Inventory estimation for inherently safer design

2018-11-08T10:16:54Z (GMT) by Gary Jameison
Traditional approaches to safety in process plants tend to rely on 'added-on' safety measures as a means of minimising risk. During the design process the first stage at which safety is considered in detail is the HAZOP study. Inherent safety, where safety is designed into a plant has been found to have great benefits with regards to both safety performance and operating costs. In order to implement inherent safety fully it must be considered as early as possible in the design process, before decisions have been made which are fixed and costly to change. The major barrier to this is the lack of data available in the early design stage, which prevents different options being assessed for safety. The most important variable is that of inventory, as the quantity of material present is a major factor in determining the hazard posed by that material. The use of short-cut design methods together with simplifying assumptions was investigated to determine if they could be used in an inventory estimation study. It was found that such methods could be used. Although there are uncertainties in the available data it would be possible to use the methods to estimate the inventory of a process at the route selection stage of the design study. This would enable the comparison of different process routes in order to select the route that is the safest in relation to hazardous inventories and also to pinpoint which areas of a process have the greatest effect on safety. This would aid the design engineer to focus on the most hazardous items in a process plant and minimise that hazard.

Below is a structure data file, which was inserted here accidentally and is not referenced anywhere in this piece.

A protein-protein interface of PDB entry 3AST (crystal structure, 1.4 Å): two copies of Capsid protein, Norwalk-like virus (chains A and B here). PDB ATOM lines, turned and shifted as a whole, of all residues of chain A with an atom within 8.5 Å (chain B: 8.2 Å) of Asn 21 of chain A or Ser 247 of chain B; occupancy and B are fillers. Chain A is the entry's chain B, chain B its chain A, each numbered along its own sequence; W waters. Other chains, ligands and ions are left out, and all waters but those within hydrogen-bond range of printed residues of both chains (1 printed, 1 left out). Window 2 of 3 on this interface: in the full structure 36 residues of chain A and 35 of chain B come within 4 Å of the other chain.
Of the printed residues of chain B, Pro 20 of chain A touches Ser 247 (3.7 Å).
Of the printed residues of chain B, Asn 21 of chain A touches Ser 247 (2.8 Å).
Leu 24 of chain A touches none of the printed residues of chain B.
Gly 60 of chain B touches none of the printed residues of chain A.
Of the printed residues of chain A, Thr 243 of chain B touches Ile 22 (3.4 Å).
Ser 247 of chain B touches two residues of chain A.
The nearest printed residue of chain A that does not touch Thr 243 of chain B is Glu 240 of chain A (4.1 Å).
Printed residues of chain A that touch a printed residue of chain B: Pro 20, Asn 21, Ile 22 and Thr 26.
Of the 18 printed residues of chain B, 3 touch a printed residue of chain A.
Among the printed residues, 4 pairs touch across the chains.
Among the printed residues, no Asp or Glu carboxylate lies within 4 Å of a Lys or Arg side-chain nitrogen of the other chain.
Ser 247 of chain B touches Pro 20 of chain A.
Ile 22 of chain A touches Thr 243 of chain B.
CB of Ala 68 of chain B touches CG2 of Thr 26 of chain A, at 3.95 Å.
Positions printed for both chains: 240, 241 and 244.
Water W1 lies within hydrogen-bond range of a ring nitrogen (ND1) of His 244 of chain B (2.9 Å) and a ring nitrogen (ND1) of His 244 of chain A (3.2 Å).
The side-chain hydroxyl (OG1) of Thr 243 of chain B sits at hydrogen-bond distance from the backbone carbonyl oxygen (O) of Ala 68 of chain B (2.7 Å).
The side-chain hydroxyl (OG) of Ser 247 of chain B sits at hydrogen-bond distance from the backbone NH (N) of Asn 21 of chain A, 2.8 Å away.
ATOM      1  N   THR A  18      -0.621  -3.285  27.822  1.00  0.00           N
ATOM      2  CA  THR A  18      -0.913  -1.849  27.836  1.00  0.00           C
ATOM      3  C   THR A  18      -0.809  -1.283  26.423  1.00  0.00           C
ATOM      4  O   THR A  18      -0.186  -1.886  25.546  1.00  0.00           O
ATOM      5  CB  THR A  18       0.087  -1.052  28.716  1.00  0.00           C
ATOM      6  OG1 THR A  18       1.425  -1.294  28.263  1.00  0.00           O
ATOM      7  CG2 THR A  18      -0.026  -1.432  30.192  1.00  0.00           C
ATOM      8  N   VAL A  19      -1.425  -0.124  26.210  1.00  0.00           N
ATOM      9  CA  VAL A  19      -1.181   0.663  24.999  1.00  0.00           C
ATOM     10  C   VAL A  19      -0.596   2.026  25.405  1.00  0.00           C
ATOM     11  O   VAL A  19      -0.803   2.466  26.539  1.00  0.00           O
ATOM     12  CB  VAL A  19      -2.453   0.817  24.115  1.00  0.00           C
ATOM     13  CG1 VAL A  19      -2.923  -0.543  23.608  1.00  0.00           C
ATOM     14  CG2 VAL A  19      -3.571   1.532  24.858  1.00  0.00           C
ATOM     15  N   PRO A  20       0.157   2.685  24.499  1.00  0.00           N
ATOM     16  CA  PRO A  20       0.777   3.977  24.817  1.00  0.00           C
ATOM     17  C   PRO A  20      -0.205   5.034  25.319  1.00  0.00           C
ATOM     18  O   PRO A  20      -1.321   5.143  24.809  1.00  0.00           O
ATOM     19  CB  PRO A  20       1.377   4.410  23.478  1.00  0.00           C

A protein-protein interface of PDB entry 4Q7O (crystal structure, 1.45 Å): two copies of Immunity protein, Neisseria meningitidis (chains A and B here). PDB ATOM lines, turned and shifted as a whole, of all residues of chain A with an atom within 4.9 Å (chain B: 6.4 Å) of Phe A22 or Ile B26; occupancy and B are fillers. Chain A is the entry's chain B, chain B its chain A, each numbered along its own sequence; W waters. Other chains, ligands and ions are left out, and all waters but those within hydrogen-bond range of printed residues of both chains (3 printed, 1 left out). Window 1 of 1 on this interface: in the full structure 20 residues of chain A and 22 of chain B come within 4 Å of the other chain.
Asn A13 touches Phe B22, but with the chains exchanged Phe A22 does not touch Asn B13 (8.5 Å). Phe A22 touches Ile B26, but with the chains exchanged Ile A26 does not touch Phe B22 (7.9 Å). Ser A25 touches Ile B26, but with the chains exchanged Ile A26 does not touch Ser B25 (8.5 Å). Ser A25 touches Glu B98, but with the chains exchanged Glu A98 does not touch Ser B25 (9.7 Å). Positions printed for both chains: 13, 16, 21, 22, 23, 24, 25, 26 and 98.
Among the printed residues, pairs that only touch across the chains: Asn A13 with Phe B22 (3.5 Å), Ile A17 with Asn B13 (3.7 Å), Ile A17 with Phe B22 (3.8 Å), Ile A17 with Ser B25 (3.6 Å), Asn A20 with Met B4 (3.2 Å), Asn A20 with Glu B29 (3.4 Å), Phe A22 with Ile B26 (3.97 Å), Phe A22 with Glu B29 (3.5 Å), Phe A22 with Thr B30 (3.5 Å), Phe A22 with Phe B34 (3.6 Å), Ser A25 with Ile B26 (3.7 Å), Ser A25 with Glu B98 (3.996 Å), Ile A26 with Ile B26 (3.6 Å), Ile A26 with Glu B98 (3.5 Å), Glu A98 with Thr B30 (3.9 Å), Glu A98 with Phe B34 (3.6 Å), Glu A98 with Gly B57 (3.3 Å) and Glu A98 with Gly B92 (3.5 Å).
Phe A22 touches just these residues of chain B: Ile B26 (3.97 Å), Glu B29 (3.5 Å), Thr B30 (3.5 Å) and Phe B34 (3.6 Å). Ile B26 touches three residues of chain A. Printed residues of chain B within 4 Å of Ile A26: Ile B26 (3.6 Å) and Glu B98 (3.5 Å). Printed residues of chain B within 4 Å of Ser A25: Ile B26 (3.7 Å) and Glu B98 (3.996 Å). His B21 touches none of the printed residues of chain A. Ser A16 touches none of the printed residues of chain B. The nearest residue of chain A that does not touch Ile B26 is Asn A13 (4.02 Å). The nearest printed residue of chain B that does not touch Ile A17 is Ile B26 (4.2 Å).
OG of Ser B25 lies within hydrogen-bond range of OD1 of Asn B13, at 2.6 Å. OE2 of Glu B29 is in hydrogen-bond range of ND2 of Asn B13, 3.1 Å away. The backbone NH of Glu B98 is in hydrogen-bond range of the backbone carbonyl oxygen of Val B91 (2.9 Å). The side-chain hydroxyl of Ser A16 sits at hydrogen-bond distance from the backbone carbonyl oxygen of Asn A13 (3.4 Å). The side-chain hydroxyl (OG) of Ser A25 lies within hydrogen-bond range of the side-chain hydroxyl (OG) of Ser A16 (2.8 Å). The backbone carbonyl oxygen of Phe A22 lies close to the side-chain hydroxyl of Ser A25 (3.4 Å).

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CC BY-NC-ND 4.0